Essays, English and American: With Introductions and Notes

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Essays by Thackeray, Newman, Arnold, Ruskin, Bagehot, Huxley, Freeman, Stevenson, Channing, Poe, Thoreau, Lowell Vollständige Rezension lesen

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Seite 87 - Tho' they may gang a kennin wrang, To step aside is human : One point must still be greatly dark, The moving Why they do it ; And just as lamely can ye mark, How far perhaps they rue it. Who made the heart, 'tis He alone Decidedly can try us, He knows each chord its various tone, Each spring its various bias : Then at the balance let's be mute, We never can adjust it ; What's done we partly may compute, But know not what's resisted.
Seite 128 - Is it not to deal thy bread to the hungry, and that thou bring the poor that are cast out to thy house? when thou seest the naked, that thou cover him; and that thou hide not thyself from thine own flesh?
Seite 74 - Led on the eternal Spring. Not that fair field Of Enna, where Proserpine gathering flowers, Herself a fairer flower by gloomy Dis Was gathered, which cost Ceres all that pain To seek her through the world...
Seite 108 - Last came, and last did go The pilot of the Galilean lake ; Two massy keys he bore of metals twain...
Seite 110 - Enow of such as for their bellies' sake Creep, and intrude, and climb into the fold ! Of other care they little reckoning make, Than how to scramble at the shearers' feast, And shove away the worthy bidden guest ; Blind mouths ! that scarce themselves know how to hold A sheep-hook, or have learn'd aught else, the least That to the faithful herdsman's art belongs ! What recks it them? What need they ? They are sped ; And when they list, their lean and flashy songs Grate on...
Seite 402 - Fresh as the first beam glittering on a sail, That brings our friends up from the underworld, Sad as the last which reddens over one That sinks with all we love below the verge; So sad, so fresh, the days that are no more.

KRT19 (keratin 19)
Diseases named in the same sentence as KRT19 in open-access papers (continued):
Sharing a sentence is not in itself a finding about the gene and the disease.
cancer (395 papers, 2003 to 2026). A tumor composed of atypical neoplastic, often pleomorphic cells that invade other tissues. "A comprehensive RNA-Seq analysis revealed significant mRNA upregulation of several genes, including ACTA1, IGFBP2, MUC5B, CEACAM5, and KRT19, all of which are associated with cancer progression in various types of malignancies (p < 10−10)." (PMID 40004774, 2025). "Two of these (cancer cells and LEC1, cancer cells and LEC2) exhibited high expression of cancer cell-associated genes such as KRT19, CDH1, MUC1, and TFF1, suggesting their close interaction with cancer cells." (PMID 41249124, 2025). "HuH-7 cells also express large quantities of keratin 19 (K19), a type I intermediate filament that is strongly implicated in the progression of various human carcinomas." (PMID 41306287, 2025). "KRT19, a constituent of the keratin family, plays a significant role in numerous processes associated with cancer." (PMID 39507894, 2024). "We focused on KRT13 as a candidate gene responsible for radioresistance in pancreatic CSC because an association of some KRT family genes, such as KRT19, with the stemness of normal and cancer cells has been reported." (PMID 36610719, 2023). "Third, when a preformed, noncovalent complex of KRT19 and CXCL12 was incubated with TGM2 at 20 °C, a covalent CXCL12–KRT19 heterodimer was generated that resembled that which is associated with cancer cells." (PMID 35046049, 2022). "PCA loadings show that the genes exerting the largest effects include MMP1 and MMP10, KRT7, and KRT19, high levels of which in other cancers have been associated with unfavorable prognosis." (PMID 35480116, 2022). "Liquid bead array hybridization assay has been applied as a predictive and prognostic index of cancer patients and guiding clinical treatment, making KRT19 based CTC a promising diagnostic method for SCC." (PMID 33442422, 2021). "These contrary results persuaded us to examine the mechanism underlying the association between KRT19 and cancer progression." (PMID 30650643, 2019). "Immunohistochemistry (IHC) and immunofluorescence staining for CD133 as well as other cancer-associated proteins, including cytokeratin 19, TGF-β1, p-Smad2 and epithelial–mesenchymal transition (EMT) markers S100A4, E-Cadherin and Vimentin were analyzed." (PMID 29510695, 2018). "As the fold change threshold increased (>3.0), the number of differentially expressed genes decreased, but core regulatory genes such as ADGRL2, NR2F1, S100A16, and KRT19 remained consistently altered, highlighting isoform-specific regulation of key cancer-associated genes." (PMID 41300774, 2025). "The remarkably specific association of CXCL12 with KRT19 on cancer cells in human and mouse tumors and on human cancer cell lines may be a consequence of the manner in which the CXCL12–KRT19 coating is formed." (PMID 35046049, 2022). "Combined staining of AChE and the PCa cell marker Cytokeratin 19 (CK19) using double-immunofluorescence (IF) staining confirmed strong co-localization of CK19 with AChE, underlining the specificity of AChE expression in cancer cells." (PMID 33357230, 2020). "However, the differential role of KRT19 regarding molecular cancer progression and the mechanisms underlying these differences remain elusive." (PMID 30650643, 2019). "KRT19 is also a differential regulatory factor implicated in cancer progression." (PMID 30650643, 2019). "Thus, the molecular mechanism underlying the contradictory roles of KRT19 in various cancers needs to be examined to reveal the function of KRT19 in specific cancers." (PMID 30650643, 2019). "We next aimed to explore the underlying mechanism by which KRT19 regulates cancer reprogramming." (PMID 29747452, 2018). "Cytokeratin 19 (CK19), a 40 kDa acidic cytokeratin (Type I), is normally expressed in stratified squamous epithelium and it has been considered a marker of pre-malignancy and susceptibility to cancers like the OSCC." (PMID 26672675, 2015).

Seite 385 - I arise from dreams of thee In the first sweet sleep of night, When the winds are breathing low, And the stars are shining bright: I arise from dreams of thee, And a spirit in my feet Hath led me — who knows how? To thy chamber window, Sweet! The wandering airs they faint On the dark, the silent stream — The Champak odours fail Like sweet thoughts in a dream; The nightingale's complaint, It dies upon her heart; — As I must on thine, Oh, beloved as thou art!
Seite 88 - Had we never loved sae kindly, Had we never loved sae blindly, Never met, or never parted, We had ne'er been broken-hearted.
Seite 82 - I was confirmed in this opinion, that he who would not be frustrate of his hope to write well hereafter in laudable things, ought himself to be a true poem...
Seite 398 - Look at her garments Clinging like cerements ; Whilst the wave constantly Drips from her clothing; Take her up instantly, Loving, not loathing, — Touch her not scornfully; Think of her mournfully, Gently and humanly ; Not of the stains of her — All that remains of her Now, is pure womanly.

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